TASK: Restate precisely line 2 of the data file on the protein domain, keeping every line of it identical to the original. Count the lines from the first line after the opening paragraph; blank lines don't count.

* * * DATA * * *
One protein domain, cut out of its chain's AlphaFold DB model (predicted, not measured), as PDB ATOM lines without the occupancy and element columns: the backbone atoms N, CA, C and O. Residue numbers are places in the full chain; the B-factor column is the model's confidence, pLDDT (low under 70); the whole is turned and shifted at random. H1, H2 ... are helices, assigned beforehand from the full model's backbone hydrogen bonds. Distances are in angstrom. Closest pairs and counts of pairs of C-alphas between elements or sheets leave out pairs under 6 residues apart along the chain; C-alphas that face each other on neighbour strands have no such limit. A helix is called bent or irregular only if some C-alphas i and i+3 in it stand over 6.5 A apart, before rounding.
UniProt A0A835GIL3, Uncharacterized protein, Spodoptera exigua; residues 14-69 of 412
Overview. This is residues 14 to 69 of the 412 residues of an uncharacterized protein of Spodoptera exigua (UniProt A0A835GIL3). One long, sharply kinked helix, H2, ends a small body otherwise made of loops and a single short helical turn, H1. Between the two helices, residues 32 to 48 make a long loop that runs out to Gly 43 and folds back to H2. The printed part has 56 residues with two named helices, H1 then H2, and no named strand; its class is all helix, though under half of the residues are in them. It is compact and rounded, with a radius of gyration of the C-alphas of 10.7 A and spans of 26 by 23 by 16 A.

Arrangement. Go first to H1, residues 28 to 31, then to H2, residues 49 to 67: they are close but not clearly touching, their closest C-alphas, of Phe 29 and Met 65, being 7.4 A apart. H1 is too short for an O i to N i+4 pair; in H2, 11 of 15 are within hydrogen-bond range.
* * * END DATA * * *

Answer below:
Overview. This is residues 14 to 69 of the 412 residues of an uncharacterized protein of Spodoptera exigua (UniProt A0A835GIL3). One long, sharply kinked helix, H2, ends a small body otherwise made of loops and a single short helical turn, H1. Between the two helices, residues 32 to 48 make a long loop that runs out to Gly 43 and folds back to H2. The printed part has 56 residues with two named helices, H1 then H2, and no named strand; its class is all helix, though under half of the residues are in them. It is compact and rounded, with a radius of gyration of the C-alphas of 10.7 A and spans of 26 by 23 by 16 A.